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Old 08-24-2018, 11:44 AM
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But she's new! She's exciting! She's passionate! She's also stupid, misinformed, and hypocritical. But if I had to choose between her face, and Bernie Sanders' face, I know which way I'd go.

Regards,
Shodan
  #382  
Old 08-24-2018, 11:51 AM
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But she's new! She's exciting! She's passionate!
...she makes Fox News and its viewers go insane!
  #383  
Old 08-24-2018, 12:00 PM
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Thankfully she’s no longer the flavor of the month with most of her endorsed candidates flaming out spectacularly.

I noticed a lot of law firm donations to her campaign. I wonder if any of them are working on anti ride share litigation or legislation? Seems like you can always find taxi union money behind every anti-Uber candidate.
  #384  
Old 09-04-2018, 11:37 PM
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Progressive Ayanna Pressley has defeated 10-time Congressman Michael Capuano to win the Democratic primary in the Massachusetts district once represented by John F. Kennedy. She could be the first African American woman to represent Massachusetts in Congress.
https://www.nytimes.com/2018/09/04/u...gtype=Homepage
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Old 09-05-2018, 02:39 AM
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I am more concerned about democratic socialism than Trump because he is a personality while demsoc is an ideology that has some staying power even amongst a large swath of Trump supporters.

Trump is attacked for being evil all the time, it is assumed that he is bad. Demsocs are assumed to be good
This is a good description of my fears for the long term changes(say,20-30 years).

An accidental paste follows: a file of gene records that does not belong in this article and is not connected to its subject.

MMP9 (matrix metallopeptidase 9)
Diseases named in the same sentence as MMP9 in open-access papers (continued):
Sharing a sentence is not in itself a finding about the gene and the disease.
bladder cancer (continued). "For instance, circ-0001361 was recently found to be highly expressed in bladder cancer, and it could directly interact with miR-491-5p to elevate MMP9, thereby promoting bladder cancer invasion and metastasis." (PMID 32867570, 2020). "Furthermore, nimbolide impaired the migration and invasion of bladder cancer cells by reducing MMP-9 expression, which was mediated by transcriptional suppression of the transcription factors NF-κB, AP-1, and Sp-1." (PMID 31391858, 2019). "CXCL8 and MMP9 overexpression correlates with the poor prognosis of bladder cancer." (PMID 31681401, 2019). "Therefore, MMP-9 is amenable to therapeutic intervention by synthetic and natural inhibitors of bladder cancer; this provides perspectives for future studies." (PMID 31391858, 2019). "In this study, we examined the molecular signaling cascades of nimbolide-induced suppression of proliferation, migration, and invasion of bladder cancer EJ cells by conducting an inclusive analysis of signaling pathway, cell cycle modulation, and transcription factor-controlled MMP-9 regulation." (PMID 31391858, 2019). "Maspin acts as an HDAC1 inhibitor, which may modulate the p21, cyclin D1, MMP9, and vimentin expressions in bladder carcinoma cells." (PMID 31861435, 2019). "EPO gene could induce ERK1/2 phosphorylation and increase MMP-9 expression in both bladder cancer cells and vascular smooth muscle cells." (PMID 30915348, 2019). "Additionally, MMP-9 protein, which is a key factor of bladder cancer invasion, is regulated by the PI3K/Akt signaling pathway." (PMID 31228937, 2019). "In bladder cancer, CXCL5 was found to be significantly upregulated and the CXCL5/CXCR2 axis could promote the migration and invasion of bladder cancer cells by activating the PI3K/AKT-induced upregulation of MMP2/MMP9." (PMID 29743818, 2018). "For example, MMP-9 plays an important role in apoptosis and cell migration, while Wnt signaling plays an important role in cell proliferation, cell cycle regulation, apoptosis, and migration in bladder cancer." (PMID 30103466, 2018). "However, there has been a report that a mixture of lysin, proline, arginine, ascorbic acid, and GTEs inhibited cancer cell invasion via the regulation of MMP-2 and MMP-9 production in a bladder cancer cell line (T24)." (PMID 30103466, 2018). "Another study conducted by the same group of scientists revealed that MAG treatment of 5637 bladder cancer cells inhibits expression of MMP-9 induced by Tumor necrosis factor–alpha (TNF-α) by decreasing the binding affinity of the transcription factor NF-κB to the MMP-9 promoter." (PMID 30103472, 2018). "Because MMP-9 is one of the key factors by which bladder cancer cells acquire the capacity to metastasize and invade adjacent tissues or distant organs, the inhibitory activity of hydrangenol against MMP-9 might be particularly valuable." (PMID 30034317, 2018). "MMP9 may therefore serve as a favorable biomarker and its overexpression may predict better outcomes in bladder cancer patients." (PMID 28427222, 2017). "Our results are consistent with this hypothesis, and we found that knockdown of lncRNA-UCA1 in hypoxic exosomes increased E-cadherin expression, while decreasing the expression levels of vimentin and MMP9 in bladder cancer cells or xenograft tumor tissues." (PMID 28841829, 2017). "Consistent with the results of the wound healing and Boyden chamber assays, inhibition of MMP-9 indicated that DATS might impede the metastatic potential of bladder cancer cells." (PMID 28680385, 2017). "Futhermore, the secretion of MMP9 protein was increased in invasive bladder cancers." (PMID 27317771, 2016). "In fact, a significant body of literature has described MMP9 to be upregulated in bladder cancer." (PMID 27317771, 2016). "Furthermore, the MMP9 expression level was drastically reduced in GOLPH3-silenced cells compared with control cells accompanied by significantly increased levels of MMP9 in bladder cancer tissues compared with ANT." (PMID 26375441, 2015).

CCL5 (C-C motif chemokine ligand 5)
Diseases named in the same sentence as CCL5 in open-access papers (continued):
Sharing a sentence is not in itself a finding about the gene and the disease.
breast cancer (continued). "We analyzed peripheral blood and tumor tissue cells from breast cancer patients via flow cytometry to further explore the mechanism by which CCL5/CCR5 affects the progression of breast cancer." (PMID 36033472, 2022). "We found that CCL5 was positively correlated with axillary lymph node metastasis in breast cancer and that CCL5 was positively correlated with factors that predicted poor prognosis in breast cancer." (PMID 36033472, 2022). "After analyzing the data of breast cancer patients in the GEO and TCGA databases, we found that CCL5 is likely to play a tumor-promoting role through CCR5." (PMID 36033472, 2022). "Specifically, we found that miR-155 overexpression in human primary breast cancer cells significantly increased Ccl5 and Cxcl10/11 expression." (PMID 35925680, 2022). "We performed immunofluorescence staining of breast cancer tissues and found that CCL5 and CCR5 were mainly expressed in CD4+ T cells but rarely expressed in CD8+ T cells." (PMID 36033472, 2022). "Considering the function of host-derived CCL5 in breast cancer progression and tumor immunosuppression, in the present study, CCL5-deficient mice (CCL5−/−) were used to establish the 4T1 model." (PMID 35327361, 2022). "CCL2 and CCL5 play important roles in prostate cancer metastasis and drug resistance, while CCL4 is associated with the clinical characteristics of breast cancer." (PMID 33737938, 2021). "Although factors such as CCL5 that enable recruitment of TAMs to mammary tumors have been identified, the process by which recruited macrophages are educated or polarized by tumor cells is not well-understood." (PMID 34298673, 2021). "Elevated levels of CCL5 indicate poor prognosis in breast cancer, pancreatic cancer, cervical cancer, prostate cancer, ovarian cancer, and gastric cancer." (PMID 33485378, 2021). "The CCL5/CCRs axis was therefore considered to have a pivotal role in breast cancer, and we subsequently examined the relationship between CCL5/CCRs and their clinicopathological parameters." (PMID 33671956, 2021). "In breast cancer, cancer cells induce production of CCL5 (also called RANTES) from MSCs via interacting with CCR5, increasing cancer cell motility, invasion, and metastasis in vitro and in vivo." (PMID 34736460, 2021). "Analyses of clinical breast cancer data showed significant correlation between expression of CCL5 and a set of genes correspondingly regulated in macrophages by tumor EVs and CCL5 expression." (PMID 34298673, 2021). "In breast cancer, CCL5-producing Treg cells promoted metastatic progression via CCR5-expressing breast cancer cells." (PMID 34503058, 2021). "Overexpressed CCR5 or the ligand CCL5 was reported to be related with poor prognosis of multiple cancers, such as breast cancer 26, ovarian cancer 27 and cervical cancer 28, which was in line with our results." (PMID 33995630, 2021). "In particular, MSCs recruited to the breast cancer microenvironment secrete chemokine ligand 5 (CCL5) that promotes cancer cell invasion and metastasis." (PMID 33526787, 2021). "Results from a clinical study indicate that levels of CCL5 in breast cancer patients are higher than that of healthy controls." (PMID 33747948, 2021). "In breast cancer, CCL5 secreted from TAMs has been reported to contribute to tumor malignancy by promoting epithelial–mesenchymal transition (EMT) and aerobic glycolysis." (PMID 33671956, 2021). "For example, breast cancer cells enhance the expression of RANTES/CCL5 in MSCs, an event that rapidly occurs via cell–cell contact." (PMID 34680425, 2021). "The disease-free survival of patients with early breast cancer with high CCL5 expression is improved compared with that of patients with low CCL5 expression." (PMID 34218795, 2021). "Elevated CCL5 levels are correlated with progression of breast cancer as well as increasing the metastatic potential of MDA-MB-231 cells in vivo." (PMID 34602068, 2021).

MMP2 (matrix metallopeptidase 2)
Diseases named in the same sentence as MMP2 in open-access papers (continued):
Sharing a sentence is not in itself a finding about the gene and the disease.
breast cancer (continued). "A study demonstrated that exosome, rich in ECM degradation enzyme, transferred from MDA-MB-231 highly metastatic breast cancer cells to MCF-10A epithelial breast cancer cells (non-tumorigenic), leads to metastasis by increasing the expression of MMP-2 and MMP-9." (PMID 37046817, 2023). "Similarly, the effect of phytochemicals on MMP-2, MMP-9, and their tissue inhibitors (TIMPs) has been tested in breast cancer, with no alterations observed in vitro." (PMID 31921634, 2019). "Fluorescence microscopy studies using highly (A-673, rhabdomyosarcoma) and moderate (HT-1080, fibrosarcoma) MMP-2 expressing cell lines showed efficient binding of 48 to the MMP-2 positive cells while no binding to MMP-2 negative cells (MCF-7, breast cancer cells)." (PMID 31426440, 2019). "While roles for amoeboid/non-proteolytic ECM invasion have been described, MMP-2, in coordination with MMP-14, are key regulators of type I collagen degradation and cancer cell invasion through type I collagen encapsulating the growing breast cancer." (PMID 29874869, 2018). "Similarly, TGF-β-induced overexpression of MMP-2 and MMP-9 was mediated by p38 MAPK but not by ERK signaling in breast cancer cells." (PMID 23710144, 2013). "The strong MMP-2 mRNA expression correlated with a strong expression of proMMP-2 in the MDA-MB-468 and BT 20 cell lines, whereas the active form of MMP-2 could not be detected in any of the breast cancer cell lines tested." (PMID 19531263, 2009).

Trump is an idiot, and will be gone in a couple years. But the Sanderista agenda in the Democratic party will eventually rule -and for a long time.

Some of which is good, of course--(medicare for all, just like every other country in the world, a higher minumum wage.)
But other changes are deeply worrying to me: identity politics will reign supreme, political correctness will be enforced by law, dissent will be squashed(possibly by being defined as hate speech),and a new McCarthyism will sweep the land.

Right now, there have been only minor incidents, usually confined to college campuses. (and Foxnews sure loves to exaggerate them).
But eventually, one of those kids crying for safe spaces and trigger warnings and protection from cultural appropriation will get elected to the White House.
She may be black or hispanic, and everywhere you look, there will be diversity: diversity of skin color--but no diversity of thought.

Shodan's link (about a professional politician banning the press from her meetings), and the episode of the professor at Missouri U calling for "muscle" to evict the press from her protest --are minor examples--so far. But they will eventually become acceptable and normal.


Trump is one individual, who will soon be is gone. But the Democratic party is an institution. After Trump is forgotten, the pendulum will swing back in the opposite direction, and stay there for a long, long time.
McCarthyism only lasted about 4 years. The new McCarthyism will be worse.
  #386  
Old 09-05-2018, 02:56 AM
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The people of Massachusetts district 7 may have done a very stupid thing. Capuano certainly hasn’t gone distant from his district and his voting record reflects a representative from a D+34 district. He is, of course, guilty of being older, white, and male.


Perhaps Pressley will be an effective representative. But there’s always a risk with a newcomer with no seniority nor knowledge of how to get things done in Congress. Let’s hope she’s interested in doing the hard work rather than whining about moving the widow or furthering the revolution.

Thankfully for her, there’s a lot of news out there sucking the oxygen out so she’s not likely to become a media darling overnight like AOC.
  #387  
Old 09-05-2018, 05:34 AM
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The people of Massachusetts district 7 may have done a very stupid thing. Capuano certainly hasn’t gone distant from his district and his voting record reflects a representative from a D+34 district. He is, of course, guilty of being older, white, and male.

Perhaps Pressley will be an effective representative. But there’s always a risk with a newcomer with no seniority nor knowledge of how to get things done in Congress. Let’s hope she’s interested in doing the hard work rather than whining about moving the widow or furthering the revolution.